Running the Exchange 2010 Eseutil on a Non-exchange Server

So I had kind of a crappy disaster recovery situation this week. My Exchange 2010 server at work kind of blew up on me. And I had to build a new one.


Discovered the Recover Server install option. Where a new exchange server can essentially inherit it's dead predecessor’s role and name, and not confuse Active Directory:

Recover an Exchange Server:


But when it comes to repairing those pesky Exchange databases, it's really nice to not have the repair work going on your production Exchange Server.


Microsoft has this article about to copy the Eseutil to another PC,

How to run Eseutil on a computer without Exchange Server:


That's nice and all, but anyone notice the lack of Exchange 2010 instructions??? WTH?


Well here's how I got around it.

I used the Exchange 2010 install disc (in my case the Exchange 2010 sp1 disc)


I copied the entire disc to a folder on a hard drive, and found the Eseutil.exe in the following sub directory: SETUP\SERVERROLES\COMMON

Hope this helps anyone who was stuck like me.


 Minor add: If you have to do a hard repair (eseutil /p) I strongly recommend having a lot of RAM. The utility likes to chew up as much as it can, and I don't think it releases it until it's done. I maxed out a Sandy-Bridge i5 with 32 gbs. I hope it's enough.


Video Tour inside and out of AsusVivobook X202E


CoWorker of mine picked this up at the Microsoft Store.

There are actually 3 models of the VivoBook 11.6" TouchScreen Notebook

The X202E, Q200, and S200

The S200 is the Staples version of  X202E, comes with a USB External DVD-RW Drive, but lacks Bluetooth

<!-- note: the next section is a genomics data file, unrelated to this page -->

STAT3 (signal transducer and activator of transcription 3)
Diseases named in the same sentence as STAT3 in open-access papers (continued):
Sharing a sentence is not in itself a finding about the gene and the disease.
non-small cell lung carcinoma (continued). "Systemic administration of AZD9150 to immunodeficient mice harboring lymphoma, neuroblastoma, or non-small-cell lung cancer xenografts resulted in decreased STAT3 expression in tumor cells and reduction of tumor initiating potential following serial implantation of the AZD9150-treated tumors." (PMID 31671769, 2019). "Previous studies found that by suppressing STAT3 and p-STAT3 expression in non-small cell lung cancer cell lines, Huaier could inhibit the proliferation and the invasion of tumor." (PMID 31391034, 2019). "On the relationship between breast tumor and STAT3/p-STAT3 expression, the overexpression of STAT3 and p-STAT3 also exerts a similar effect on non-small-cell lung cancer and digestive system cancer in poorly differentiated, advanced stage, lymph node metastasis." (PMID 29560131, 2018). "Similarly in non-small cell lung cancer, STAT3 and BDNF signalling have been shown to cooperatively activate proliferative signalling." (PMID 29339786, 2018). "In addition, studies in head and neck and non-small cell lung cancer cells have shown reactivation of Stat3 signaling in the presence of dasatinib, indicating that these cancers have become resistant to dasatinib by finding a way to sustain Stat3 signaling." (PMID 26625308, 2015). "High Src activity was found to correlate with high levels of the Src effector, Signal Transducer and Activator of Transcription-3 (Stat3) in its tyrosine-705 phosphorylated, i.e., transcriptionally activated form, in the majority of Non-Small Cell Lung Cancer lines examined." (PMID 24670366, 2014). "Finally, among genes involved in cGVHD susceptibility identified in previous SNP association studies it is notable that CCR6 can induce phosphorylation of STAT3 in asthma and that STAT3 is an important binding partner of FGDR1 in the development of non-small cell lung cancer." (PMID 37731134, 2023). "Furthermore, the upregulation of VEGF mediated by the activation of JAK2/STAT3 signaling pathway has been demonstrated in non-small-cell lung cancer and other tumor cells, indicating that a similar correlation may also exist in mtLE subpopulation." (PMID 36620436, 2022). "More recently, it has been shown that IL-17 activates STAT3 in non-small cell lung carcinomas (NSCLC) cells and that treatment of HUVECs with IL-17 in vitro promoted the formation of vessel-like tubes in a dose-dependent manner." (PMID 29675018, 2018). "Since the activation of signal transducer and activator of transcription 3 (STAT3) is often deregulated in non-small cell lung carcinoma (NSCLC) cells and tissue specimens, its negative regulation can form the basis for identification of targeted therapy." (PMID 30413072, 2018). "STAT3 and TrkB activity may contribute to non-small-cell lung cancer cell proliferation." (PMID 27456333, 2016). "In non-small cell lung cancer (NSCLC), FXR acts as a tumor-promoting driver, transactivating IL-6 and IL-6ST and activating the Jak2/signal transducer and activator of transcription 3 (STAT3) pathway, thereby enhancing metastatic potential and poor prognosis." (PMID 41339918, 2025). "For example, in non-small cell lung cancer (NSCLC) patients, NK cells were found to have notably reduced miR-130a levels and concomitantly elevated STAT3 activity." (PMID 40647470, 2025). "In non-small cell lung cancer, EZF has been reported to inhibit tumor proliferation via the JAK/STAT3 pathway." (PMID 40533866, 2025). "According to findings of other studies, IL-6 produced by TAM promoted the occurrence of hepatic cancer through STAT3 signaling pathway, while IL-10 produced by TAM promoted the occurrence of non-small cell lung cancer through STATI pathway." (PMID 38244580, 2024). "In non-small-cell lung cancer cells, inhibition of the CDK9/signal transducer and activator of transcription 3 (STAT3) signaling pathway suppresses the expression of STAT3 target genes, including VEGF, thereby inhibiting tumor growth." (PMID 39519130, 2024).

The Q200 is the older Sandy Bridge version, and I've heard various reports that the RAM is upgradeable on this Verison. So you trade CPU and Better Integrated Graphics for the option to have more RAM.

The model in the Video is the X202E, Ivy Bridge i3 CPU, 4GB RAM Solder on Mainboard, and a 500 GB HDD.


All 3 of the models range in price, you can find them on sale for as low as $400, but on average the sit between $450 and $550.  It's probably the cheapest Touch Screen Ultrabook you can buy today.




Video Review of the Evoko Touch Screen Room Manager


I got to take a look at a Demo Unit of the Evoko Room Manager. Pretty Neat, but it's high cost my be prohibitive to some, and given that high price, I wish it would do more, and have a nicer screen.


Slight Problem with the Monoprice Monitor Arms...


I usually really like to reccomend They have great prices on cables. I've purchased alot from them in the past. But something I'm not in love with is their Desk Claimp Monitor Arms. (Monprice title: 3 Way Adjustable Tilting Desk Mount Bracket for LCD LED )




In the Past I've purchased Ergotron Monitor Arms, but that can be pricey. So I wanted to try something a little cheaper. And while these Arms aren't the worst I've seen, they have a lot of flaws... First off... They don't work with my desk. An Ikea Galant Series Table. Similar to this one.

The problem (which hopefully you can see in the below pic) is that the clamp doesn't compress far enough to grip the table, This can be fixed with a longer bolt, but that requires some dissabemply of the clamp.



Also I didn't like how the tilt on the VESA mount would loosen if I ever adjusted the monitor, then I would have to go behind the monitor have to retighten it.


All and all, I rate this as: Don't Buy.



Hands on (Video) with the Thinkpad X1 Carbon and the IdeaPad Yoga 13"

Here's a Video of the X1 Carbon and some comparisons to the other Laptops in my basement:




Also, I got a chance to play with the IdeaPad Yoga 13" at a Best Buy.